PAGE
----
I have been teaching mathematics in an Australian High School since 1982, and I am a contributing author to mathematics text books.
Perhaps the title does not do justice to Elizabeth Barrett Browning’s famous sonnet 43, but it does draw attention to the essence of this article.
We don’t think twice about the act of shaking someone’s hand as a gesture of greeting or farewell. Your patience might be tested, however, if you attend a party and are obliged to shake hands with fifty people.
Now let’s see what else might happen at the party in addition to your handshaking. If everyone is on good terms with one another, it may be safely assumed that, at some stage, each person will have shaken hands with every other person.
This scenario provides the essence of what is known in mathematics as the Handshake Problem.
In its general form, the problem can be stated as:
In a room of N people, how many handshakes will there be if each person shakes hands once only with every other person.
Let’s begin the investigation with two people, Adam and Sally. They shake hands before their meeting, so there is only one handshake involved.
At the next meeting, the attendees are Adam, Sally and Samir, where three handshakes take place.
With four people, one could list each combination and then determine the total number, but this approach is laborious and mathematically inelegant. A better approach is the following.
Imagine eight people sitting around a table, ready to shake hands. The number of ways this can be done is still the same as eight people randomly placed in a room, but by focusing the problem in this ‘circular’ way, it will make it easier to see patterns that will form the basis of conclusions.
Start by choosing person A as the reference point, but any of the eight people can be chosen.
Person A shake hands with the other seven people. This can be shown as arrows connecting two people at a time. Now use person B as the reference point and show B shaking hands.
Note that this is everyone else but it excludes person A, since A shook hands with B when A was the reference person.
Continuing in this clockwise manner, use persons C, D, E, F and G as reference point.
We stop at G because person H has already shaken hands with everyone else.
There is a pattern to the total number of handshakes with respect to a given person.
It can be concluded that the total number of handshakes for 8 people (A to H) is 1+2+3+4+5+6+7 = 28.
This is the sum of the first 7 natural (whole) numbers.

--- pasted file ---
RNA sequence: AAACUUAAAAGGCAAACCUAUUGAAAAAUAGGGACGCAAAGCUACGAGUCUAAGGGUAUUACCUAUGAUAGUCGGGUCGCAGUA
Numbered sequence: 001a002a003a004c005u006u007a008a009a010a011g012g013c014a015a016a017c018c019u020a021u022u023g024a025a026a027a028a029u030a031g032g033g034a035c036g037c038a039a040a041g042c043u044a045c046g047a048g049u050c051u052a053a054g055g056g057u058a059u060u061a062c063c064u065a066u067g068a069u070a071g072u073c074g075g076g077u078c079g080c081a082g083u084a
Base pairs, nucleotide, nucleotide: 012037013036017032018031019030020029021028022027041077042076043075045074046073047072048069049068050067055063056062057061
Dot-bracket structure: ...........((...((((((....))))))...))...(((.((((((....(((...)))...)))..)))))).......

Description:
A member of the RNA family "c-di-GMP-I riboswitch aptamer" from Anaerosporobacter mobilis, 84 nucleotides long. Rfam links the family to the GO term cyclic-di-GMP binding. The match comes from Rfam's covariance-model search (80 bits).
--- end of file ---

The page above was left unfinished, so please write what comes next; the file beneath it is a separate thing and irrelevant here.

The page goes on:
Using a similar method, the total number of handshakes for up to 8 people is shown below.
From the table it can be concluded that the total number of handshakes is the sum of the first set of whole numbers up to one less than the number of people.
For N people, the number of handshakes is the sum of the first N - 1 whole numbers.
Thus, for 9 people, the number of handshakes will be 1 + 2 + 3 + 4 + 5 + 6 + 7 + 8 = 36, and for 10 people it will be 1 + 2 + 3 + 4 + 5 + 6 + 7 + 8 + 9 = 45.
This approach works satisfactorily, but what would be the situation if there are 100 people?
The brute force approach will be to calculate 1 + 2 + 3 + 4 +….. all the way up to 99.
It will work, but in mathematics, elegance and efficiency is always a priority. With this in mind, the number pattern 1 + 2 + 3 + 4 + 5 + 6 + 7 + 8 +… is called an arithmetic series and there is a formula that gives the sum without the need for laborious, repetitive calculations.
For our arithmetic series, the number we use is one less than the number of people. That is, we use n = N – 1.
Also, the first number of the series is 1 (a = 1) and the difference between two consecutive terms is 1 ( d = 1).
Substituting n = N – 1, a = 1 and d = 1 into the formula gives
Applying the formula to 8 people confirms that there are 28 handshakes.
The connection with Combinations
The Handshake Problem formula can be explained using combinatorial mathematics.
Firstly, the number of combinations when choosing r objects from n objects is given by the expression
The notation ! means factorial, with n! = n(n - 1)(n - 2)(n - 3)….3 x 2 x 1, and we take 1!=1 and 0!=1.
For example, 4! = 4 x 3 x 2 x 1 = 24.
Thus, the number of ways of choosing 2 objects from 3 objects is
This corresponds to our earlier example when we established that Adam, Sally and Samir combined shake hands three times. The significance of taking 2 at a time is that only two people shake hands at one time.
For instance, if we allowed the ludicrous situation where one person shakes the hands of two other people at the same time, then for Adam, Sally and Samir we would be working out
This means all three people shake hands at the same time, and there is only one way of doing that.
If there were four people, say, A, B, C and D, the number of ways will be
The combinations are A(BC), A(BD), A(CD), B(CD), where, for example, A(BC) means A shakes hands with B and C at the same time.
So we can generalise.
So, next time you go to a party, be sure to shout out, “only one handshake per customer!”